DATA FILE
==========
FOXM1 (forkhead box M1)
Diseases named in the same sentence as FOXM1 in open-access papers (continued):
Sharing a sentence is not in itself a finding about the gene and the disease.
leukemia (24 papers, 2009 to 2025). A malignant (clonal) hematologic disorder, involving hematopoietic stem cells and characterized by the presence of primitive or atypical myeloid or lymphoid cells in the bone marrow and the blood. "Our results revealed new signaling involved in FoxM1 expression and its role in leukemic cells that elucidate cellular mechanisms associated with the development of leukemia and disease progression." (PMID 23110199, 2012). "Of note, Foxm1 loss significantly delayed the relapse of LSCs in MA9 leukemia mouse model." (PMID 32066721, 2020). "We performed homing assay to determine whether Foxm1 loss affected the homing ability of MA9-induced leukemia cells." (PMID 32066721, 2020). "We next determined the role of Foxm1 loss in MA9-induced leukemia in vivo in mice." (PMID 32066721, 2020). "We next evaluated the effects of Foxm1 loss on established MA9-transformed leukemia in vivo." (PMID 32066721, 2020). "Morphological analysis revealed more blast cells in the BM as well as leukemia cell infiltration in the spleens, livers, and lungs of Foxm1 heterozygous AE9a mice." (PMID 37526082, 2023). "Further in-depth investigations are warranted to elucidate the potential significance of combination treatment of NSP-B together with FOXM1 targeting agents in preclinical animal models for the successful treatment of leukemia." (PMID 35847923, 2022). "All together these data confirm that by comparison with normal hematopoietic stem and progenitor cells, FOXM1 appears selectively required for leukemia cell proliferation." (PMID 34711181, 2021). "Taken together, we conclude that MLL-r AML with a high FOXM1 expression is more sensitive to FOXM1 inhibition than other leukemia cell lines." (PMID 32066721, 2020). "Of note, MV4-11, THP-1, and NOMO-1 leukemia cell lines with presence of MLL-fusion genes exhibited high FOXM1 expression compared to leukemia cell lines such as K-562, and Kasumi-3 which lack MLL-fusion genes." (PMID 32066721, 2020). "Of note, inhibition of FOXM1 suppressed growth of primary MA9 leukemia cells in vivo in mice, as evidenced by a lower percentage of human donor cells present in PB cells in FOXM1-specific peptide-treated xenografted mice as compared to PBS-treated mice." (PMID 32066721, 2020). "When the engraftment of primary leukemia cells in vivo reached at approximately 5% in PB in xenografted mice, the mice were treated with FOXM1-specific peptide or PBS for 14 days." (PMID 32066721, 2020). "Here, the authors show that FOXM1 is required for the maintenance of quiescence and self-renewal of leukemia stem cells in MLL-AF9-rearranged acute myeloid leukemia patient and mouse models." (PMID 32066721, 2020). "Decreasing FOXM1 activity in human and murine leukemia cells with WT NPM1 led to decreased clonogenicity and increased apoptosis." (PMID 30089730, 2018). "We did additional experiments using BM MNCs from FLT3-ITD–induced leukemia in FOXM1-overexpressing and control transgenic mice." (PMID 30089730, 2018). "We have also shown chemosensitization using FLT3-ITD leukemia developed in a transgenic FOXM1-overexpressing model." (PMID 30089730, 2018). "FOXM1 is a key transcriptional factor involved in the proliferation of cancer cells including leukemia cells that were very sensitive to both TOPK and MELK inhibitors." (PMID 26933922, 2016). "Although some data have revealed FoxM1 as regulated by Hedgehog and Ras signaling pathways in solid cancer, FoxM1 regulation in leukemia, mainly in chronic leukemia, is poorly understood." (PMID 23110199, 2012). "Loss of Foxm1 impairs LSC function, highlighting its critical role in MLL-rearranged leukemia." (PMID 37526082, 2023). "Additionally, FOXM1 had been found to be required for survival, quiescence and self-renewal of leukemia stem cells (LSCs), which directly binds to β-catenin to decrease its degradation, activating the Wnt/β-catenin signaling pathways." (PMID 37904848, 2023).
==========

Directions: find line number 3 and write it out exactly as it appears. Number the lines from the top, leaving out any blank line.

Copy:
Sharing a sentence is not in itself a finding about the gene and the disease.